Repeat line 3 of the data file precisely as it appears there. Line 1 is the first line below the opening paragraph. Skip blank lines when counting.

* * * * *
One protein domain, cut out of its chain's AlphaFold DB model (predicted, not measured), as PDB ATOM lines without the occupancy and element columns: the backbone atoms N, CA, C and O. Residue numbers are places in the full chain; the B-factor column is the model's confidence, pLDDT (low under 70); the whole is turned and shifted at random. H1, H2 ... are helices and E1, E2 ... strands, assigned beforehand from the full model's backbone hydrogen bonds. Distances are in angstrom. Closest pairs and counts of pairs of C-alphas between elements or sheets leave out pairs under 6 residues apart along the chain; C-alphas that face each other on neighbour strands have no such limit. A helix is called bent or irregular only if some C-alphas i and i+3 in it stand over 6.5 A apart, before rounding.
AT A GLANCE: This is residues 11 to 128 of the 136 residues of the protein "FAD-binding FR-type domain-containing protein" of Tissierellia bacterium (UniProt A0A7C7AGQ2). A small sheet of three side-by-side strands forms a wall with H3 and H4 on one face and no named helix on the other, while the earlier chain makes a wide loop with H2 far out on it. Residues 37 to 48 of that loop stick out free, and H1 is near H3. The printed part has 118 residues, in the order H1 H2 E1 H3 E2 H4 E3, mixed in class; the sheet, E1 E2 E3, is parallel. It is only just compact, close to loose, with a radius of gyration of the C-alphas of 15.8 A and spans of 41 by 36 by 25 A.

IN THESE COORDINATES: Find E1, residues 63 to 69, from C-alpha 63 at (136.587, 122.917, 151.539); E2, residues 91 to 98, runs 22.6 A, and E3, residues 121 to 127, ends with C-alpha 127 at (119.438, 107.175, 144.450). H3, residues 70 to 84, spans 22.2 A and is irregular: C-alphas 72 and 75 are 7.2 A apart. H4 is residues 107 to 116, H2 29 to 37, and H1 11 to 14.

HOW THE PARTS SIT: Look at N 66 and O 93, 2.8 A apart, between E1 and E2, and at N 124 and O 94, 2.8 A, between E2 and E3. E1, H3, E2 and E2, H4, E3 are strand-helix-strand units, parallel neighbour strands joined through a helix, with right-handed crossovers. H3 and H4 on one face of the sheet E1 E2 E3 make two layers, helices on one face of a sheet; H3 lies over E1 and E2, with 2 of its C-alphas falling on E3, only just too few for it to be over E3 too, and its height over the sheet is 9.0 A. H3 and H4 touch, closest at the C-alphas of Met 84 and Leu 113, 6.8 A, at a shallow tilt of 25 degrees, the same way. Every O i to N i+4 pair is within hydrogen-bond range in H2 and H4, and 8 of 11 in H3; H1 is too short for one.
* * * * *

HOW THE PARTS SIT: Look at N 66 and O 93, 2.8 A apart, between E1 and E2, and at N 124 and O 94, 2.8 A, between E2 and E3. E1, H3, E2 and E2, H4, E3 are strand-helix-strand units, parallel neighbour strands joined through a helix, with right-handed crossovers. H3 and H4 on one face of the sheet E1 E2 E3 make two layers, helices on one face of a sheet; H3 lies over E1 and E2, with 2 of its C-alphas falling on E3, only just too few for it to be over E3 too, and its height over the sheet is 9.0 A. H3 and H4 touch, closest at the C-alphas of Met 84 and Leu 113, 6.8 A, at a shallow tilt of 25 degrees, the same way. Every O i to N i+4 pair is within hydrogen-bond range in H2 and H4, and 8 of 11 in H3; H1 is too short for one.